3.2.3. Estimation of Emissions of Dioxin-Like Compounds from the Hypothetical Incinerator

The emission factors for the dioxin-like compounds from the stack of the hypothetical waste incinerator were derived from actual stack monitoring and emissions testing of an incinerator burning a complex mixture of organic waste. The concentrations of the specific PCDD/F congeners in units of nanograms per dry standard cubic meter (at 20° C; 1 atm.; 7% O2) were available, as were the volume of gas escaping from the stack and feed rates for the material being combusted during the stack tests.

Using procedures described in Section 3.2.1, this data was converted to emission factors. Such factors for three test runs are shown in Table 3-2. The fourth column is the average of these emission factors converted to g/sec units, which are the appropriate units for the application of the COMPDEP model. The conversion assumed a constant feed rate of 200 metric tons of feed material per day (further details on the hypothetical incinerator are found in Section 3.5). Human exposures to the coplanar PCBs emitted from a combustion source is not demonstrated in Chapter 5.

Therefore, an estimation of congener-specific emission factors of coplanar PCBs for the hypothetical incinerator are not provided. In order to put the emissions from the hypothetical waste incinerator into perspective, they can be compared with emissions from other incineration sources that are similarly controlled, e.g., equipped with scrubbers and/or fabric filters.Such air pollution control devices can reduce the amount of dioxin that is formed within the system by >99% prior to the release from the stack.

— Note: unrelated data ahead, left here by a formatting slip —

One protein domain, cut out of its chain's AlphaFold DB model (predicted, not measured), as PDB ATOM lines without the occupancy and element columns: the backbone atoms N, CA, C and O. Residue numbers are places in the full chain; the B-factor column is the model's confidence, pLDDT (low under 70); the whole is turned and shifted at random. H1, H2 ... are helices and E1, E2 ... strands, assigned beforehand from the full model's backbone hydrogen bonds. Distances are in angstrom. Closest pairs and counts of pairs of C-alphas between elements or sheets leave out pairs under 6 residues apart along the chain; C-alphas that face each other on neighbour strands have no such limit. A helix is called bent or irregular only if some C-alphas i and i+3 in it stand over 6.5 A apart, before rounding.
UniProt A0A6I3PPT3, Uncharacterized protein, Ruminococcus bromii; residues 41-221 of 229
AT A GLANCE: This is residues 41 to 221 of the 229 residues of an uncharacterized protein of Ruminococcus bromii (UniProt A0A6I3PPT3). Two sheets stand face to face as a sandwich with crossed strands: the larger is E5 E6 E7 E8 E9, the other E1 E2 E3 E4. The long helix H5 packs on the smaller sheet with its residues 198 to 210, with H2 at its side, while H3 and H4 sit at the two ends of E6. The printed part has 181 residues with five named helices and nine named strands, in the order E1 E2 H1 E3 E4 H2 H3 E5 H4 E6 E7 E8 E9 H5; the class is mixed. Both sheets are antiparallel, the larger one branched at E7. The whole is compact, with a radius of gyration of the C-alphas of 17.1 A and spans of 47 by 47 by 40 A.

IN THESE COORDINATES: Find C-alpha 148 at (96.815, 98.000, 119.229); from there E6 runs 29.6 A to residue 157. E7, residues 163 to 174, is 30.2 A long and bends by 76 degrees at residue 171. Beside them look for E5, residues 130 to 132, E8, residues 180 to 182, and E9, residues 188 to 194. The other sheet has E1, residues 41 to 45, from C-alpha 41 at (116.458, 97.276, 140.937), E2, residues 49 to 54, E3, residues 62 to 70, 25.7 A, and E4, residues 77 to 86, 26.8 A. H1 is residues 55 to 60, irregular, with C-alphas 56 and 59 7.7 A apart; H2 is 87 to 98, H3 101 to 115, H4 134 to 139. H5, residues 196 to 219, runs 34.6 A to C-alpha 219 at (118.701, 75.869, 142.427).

In this comparison, emissions from the following types of incineration processes were used (CARB, 1990; EPA, 1993): medical waste incineration; hazardous waste incineration; sewage sludge incineration; and municipal solid waste incineration. For comparisons, all emissions factors are expressed in units of nanograms TCDD-TEQ (Toxic Equivalent) emitted from the stack per kg of waste combusted, and are presented as ranges in measurements (minimum to maximum). This should not be confused as typical of the incineration source category, but specific only to sources having scrubbers and/or fabric filters.

Volume 2, Chapter 3 of this assessment gives an overview of dioxin emissions from incineration technologies equipped with a variety of pollution control systems. The emissions from the hypothetical incinerator is ranked with the other types of waste incinerators that are well controlled with some combination of a scrubber device and/or a fabric filter, as follows:

1. Medical waste incineration: 25 - 200 ng TEQ/kg waste combusted.

2. Hazardous waste incineration: 0.18 - 119 ng TEQ/kg waste combusted.

3. Hypothetical waste incinerator: 4.5 ng TEQ/kg waste combusted.